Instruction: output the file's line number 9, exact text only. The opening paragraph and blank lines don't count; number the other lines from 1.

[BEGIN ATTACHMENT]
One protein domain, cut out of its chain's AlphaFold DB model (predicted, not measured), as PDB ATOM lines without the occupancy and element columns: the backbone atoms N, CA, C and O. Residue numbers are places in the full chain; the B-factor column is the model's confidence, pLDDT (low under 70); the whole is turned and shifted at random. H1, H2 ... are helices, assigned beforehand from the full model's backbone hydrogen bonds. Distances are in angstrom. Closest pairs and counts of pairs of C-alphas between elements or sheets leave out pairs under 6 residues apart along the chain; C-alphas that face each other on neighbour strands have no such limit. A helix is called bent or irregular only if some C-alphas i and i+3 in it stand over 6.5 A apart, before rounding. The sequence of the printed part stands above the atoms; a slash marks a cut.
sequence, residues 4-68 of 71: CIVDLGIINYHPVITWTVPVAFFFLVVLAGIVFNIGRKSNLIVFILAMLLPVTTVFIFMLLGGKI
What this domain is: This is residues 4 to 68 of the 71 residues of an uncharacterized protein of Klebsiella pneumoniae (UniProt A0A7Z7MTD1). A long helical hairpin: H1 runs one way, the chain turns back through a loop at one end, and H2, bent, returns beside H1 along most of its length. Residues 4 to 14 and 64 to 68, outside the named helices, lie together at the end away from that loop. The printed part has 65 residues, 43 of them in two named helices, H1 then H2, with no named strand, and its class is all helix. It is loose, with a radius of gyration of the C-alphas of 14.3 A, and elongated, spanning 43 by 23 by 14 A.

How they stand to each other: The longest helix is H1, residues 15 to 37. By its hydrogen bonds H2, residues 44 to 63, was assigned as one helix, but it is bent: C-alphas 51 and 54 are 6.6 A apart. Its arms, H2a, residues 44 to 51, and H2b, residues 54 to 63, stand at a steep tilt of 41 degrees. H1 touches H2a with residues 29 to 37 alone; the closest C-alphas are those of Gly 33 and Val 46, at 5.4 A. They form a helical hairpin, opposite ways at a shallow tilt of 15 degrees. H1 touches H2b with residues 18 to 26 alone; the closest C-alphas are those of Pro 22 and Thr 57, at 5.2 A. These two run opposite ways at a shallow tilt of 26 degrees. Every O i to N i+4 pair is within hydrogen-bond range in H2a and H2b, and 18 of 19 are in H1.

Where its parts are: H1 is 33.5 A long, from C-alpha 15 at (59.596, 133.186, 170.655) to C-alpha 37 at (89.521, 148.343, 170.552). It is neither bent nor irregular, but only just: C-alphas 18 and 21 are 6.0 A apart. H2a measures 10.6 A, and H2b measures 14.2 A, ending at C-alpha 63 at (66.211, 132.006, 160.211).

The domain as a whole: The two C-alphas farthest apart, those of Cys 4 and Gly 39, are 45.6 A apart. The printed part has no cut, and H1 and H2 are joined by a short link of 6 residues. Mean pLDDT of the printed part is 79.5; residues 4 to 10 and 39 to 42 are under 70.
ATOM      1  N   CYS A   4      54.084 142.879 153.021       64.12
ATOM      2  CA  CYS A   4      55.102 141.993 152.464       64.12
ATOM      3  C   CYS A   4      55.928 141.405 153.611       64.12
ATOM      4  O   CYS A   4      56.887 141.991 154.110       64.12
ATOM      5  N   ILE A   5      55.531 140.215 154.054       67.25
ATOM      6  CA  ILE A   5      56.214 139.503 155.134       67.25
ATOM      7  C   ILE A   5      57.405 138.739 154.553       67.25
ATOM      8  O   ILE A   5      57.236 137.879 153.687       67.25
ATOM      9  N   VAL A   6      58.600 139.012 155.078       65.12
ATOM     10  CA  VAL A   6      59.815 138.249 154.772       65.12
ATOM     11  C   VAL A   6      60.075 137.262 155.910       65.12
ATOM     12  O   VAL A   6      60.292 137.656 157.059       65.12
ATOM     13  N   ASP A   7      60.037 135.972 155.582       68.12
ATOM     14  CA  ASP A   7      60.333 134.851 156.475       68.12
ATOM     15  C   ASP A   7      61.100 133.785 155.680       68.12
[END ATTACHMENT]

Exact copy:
ATOM      4  O   CYS A   4      56.887 141.991 154.110       64.12